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Title: Detection and enrichment of cytochrome P450s using bespoke affinity chromatography and proteomic techniques : development of chemical immobilisation and novel affinity chromatography methods, with subsequent proteomic analysis, for the characterisation of cytochrome P450s important in cancer research
Author: Bateson, Hannah
ISNI:       0000 0004 2747 8071
Awarding Body: University of Bradford
Current Institution: University of Bradford
Date of Award: 2012
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Introduction: Cellular membrane proteins, such as the cytochrome P450 enzyme superfamily (P450), have important roles in the physiology of the cell. P450s are important in metabolising endogenous molecules, as well as metabolising xenobiotic substances for detoxification and excretion. P450s are also implicated in cancer as they can act to 'negatively' de-activate or 'positively' activate cancer therapeutics. Identifying specific P450s that are highly up-regulated at the tumour site could be used to predict drug response and formulate targeted cancer therapy to help diminish systemic side-effects. Methods: Previous enrichment strategies have been unable to isolate the full complement of the P450 superfamily. To develop enrichment procedures for the P450s, a proteomic strategy was developed so that compounds could be screened for their effectiveness as general P450 probes. A standardised work-flow was created, encompassing affinity chromatography, protein concentration/desalting, followed by sodium dodecyl sulphate polyacrylamide gel electrophoresis (SDS-PAGE) and high performance liquid chromatography-mass spectrometry (HPLC-MS). A ketoconazole analogue and a 2-EN analogue, with known P450 inhibition, were immobilised on a solid support for comparison to immobilised histamine. Co-factor removal, competitive elution and DTT cleavage of disulfide bonds of probes were utilised to elute bound proteins. Results/Discussion: Inhibitor-beads bound a large range of proteins, including P450's, of which some were eluted by co-factor removal, some by competitive elution. Specificity of binding was improved by optimising buffer conditions and solid supports, however non-specific binding was not totally eradicated. All human P450s from spiked samples and 18 P450s from more complex mouse liver samples were recovered using one or more ligands.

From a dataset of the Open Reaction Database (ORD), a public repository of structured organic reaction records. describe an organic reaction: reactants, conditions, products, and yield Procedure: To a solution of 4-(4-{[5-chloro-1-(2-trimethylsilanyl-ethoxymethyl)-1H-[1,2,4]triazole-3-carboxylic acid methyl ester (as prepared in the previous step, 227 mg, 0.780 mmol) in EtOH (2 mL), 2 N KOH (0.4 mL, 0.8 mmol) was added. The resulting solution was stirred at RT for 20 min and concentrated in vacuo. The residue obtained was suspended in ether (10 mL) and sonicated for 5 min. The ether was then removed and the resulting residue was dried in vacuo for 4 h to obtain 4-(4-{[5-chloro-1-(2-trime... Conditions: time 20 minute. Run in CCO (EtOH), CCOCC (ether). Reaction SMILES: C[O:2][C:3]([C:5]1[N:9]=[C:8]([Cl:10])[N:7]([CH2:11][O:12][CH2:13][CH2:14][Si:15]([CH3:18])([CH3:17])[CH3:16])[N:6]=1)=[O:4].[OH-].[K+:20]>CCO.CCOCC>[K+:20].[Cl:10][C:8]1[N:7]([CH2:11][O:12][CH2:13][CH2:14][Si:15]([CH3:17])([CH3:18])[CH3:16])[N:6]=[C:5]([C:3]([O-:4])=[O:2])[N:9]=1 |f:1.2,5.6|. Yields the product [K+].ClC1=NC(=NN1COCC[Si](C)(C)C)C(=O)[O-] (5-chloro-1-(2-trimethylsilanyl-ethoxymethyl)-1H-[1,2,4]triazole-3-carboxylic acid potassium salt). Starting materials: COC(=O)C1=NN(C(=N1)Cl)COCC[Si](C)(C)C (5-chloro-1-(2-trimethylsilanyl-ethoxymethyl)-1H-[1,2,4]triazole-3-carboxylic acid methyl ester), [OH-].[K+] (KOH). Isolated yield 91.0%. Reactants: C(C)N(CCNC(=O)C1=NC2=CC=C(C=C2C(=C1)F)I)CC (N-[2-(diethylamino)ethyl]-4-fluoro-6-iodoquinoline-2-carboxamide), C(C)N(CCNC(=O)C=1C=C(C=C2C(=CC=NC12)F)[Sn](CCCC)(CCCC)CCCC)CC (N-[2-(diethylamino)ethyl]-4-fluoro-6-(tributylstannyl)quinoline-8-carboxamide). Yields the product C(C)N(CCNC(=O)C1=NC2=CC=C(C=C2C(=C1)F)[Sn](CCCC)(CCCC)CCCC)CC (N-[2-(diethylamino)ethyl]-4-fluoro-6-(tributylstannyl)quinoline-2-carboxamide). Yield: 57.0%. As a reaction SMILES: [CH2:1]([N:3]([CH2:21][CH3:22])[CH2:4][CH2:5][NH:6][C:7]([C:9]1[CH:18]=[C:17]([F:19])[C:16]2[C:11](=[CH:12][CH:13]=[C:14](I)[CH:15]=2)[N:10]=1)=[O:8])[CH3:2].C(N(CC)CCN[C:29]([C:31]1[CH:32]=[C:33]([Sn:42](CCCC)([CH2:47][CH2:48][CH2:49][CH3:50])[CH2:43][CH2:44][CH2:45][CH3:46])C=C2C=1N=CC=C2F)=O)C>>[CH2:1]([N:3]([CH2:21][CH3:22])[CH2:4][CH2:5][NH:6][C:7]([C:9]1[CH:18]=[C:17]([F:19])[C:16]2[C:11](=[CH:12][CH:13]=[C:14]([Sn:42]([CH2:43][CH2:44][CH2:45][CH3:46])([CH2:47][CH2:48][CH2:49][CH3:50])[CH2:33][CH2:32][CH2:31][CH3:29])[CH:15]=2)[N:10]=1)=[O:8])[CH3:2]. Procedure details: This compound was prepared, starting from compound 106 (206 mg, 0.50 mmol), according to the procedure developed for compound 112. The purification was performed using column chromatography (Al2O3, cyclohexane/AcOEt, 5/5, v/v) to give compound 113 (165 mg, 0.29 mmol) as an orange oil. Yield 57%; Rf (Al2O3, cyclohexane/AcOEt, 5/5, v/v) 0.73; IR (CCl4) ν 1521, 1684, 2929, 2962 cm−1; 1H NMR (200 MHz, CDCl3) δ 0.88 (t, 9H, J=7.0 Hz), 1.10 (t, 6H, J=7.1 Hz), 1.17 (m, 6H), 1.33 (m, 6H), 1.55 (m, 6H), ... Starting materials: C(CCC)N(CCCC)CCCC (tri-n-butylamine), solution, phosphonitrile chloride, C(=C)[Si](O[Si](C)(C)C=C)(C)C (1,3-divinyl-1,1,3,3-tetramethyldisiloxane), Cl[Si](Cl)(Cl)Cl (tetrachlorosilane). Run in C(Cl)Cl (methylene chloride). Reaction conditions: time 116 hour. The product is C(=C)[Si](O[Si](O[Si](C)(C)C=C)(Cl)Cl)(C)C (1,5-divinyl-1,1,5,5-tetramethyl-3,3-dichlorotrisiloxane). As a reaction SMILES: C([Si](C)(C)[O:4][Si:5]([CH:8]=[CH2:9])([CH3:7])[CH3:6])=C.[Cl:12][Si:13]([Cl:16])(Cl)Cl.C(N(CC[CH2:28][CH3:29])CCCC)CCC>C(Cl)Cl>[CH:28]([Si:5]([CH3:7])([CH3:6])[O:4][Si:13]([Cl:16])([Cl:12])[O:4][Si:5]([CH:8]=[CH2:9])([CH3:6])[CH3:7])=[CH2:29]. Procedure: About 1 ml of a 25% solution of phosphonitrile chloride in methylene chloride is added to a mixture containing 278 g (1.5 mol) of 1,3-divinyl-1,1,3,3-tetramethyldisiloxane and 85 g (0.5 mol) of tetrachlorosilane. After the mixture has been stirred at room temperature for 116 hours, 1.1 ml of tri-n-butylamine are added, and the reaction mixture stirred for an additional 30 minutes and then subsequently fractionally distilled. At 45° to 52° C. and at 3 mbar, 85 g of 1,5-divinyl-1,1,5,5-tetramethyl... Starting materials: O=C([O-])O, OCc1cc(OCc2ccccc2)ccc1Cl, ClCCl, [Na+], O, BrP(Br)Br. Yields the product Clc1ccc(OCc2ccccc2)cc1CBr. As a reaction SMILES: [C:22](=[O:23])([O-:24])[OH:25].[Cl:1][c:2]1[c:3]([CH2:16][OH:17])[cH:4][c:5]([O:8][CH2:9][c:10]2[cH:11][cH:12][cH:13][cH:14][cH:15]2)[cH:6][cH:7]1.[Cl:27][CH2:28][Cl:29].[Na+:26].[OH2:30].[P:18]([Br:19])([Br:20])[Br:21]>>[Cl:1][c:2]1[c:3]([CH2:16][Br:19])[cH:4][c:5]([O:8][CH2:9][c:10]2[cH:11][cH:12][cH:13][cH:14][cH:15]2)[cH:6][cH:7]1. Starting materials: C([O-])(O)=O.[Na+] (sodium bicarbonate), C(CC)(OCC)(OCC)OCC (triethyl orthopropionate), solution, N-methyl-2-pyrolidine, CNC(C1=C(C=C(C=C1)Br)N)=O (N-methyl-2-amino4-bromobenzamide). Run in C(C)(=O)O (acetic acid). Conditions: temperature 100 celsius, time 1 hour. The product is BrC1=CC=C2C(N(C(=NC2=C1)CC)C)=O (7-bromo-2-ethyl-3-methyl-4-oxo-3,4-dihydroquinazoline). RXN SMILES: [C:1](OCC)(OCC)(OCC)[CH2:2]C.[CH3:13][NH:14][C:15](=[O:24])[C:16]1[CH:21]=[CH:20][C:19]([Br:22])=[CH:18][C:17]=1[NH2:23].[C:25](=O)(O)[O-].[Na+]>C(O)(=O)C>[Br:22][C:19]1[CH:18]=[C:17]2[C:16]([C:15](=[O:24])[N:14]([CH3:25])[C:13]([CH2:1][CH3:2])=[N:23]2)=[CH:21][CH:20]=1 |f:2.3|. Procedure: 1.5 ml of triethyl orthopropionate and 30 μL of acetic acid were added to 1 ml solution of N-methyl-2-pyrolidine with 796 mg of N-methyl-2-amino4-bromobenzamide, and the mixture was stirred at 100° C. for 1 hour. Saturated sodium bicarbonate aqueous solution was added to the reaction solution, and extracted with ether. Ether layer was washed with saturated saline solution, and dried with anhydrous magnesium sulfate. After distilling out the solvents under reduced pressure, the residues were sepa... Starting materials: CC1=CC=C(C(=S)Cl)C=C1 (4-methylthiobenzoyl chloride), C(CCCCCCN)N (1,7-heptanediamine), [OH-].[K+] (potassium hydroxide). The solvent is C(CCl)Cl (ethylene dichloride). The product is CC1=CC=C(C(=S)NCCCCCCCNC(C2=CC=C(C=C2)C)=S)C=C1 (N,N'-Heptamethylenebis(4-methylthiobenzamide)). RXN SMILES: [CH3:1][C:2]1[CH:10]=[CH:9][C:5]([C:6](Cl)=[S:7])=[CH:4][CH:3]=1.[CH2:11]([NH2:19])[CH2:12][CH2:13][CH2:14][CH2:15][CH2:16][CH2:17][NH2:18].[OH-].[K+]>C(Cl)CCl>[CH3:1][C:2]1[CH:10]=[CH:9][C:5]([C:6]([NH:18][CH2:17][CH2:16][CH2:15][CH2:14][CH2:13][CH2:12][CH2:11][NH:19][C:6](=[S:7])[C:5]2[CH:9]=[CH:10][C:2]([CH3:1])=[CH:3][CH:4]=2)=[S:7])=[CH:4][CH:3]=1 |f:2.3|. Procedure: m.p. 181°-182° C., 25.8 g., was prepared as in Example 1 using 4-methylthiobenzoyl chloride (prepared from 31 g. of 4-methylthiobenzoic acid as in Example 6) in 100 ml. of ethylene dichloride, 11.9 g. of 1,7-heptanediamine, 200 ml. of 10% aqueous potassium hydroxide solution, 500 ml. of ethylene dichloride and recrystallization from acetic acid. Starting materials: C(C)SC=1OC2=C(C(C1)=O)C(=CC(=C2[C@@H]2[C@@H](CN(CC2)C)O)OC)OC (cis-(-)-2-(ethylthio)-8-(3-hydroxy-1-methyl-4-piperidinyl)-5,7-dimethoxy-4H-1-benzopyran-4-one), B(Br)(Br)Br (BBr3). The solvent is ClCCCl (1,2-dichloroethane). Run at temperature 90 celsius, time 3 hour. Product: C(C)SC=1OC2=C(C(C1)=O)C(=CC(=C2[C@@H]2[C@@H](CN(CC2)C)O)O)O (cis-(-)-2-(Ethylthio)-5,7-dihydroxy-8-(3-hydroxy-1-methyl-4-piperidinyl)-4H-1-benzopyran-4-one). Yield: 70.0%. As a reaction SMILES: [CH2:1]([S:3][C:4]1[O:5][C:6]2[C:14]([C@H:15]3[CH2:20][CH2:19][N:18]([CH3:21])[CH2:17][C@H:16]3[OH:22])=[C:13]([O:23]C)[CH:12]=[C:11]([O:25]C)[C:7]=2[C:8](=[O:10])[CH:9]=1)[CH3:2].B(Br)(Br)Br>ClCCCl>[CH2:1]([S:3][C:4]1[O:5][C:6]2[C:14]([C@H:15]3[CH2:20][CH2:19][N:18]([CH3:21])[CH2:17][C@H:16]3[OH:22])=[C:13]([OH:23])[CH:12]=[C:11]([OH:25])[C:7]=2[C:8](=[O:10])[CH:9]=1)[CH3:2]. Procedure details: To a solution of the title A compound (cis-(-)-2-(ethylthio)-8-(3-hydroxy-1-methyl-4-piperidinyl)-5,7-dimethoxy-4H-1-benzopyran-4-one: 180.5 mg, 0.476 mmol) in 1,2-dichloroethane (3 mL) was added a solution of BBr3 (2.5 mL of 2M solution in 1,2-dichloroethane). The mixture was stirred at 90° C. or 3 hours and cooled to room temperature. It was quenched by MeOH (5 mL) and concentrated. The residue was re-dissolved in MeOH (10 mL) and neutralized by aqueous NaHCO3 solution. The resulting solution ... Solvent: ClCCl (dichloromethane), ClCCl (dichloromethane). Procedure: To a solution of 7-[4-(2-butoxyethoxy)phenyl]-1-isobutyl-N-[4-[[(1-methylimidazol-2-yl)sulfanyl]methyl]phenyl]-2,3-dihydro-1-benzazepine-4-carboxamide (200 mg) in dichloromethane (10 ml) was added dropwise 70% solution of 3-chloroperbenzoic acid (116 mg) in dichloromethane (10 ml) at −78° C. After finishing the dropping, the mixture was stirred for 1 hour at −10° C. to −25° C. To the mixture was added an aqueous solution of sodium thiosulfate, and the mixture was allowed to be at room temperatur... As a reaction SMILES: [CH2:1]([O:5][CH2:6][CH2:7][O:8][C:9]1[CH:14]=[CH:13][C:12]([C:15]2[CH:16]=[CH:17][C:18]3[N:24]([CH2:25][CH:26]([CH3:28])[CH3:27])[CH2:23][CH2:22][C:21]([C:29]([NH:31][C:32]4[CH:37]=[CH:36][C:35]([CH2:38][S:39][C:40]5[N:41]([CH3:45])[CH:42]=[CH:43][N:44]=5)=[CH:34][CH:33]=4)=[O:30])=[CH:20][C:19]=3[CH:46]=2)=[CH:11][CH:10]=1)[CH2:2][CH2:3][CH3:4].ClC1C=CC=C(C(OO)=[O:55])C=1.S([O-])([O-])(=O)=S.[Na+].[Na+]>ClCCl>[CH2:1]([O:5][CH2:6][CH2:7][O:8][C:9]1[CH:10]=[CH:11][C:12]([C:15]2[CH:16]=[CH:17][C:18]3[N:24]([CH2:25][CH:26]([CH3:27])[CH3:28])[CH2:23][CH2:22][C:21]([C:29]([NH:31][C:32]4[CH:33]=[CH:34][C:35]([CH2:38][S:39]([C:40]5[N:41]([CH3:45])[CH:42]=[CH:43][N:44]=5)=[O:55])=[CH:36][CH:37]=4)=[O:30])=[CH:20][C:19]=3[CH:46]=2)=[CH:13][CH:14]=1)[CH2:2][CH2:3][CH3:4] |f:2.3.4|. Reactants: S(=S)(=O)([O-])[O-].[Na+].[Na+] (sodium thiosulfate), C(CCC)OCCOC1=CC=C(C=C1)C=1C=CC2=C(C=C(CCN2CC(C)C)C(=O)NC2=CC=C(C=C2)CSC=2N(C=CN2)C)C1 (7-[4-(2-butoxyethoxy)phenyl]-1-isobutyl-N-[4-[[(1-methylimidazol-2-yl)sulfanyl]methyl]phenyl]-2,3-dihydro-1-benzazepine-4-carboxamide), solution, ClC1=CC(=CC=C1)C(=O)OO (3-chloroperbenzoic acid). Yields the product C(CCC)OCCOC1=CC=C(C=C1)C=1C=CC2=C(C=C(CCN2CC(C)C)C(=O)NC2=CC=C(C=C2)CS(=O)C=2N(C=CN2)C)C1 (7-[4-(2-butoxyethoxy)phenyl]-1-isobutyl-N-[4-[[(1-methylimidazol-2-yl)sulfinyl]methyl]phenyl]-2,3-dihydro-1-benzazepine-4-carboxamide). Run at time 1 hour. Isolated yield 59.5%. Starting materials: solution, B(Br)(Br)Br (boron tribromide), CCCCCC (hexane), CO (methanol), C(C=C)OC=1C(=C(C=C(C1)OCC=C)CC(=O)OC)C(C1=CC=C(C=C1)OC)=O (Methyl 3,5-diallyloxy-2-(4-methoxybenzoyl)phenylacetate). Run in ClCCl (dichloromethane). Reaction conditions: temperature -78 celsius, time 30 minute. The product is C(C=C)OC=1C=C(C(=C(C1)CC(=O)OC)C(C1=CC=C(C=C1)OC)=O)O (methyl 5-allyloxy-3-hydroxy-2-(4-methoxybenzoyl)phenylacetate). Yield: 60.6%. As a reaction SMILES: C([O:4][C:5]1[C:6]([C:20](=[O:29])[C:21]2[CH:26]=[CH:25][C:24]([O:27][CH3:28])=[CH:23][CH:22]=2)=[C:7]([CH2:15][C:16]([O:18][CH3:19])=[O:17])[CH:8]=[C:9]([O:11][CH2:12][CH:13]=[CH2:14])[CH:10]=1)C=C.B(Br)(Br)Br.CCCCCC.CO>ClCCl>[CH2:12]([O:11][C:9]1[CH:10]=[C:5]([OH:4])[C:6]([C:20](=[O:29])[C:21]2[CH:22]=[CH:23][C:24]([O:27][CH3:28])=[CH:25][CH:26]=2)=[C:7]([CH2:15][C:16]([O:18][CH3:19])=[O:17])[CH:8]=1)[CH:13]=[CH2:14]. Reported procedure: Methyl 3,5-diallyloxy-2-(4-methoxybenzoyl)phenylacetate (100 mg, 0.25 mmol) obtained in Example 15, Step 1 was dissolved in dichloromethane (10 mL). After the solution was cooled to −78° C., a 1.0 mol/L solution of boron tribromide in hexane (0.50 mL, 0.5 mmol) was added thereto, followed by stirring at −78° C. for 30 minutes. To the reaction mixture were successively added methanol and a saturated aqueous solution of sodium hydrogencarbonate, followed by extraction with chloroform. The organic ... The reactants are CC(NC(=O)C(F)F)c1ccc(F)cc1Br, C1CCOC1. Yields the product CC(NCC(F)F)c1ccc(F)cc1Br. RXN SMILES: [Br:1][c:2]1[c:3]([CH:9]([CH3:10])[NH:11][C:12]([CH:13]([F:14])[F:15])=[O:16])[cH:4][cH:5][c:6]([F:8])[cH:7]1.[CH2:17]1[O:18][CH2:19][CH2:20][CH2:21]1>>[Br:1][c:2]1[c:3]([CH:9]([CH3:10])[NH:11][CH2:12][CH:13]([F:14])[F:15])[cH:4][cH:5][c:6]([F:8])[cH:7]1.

Supervisor: Loadman, Paul M.; Sutton, Chris W. Sponsor: Bruker Daltonics
Qualification Name: Thesis (Ph.D.) Qualification Level: Doctoral
EThOS ID:  DOI: Not available
Keywords: Affinity chromatography ; Proteomic techniques ; Proteomics ; SDS-PAGE ; MALDI ; Mass spectrometry ; Cytochrome P450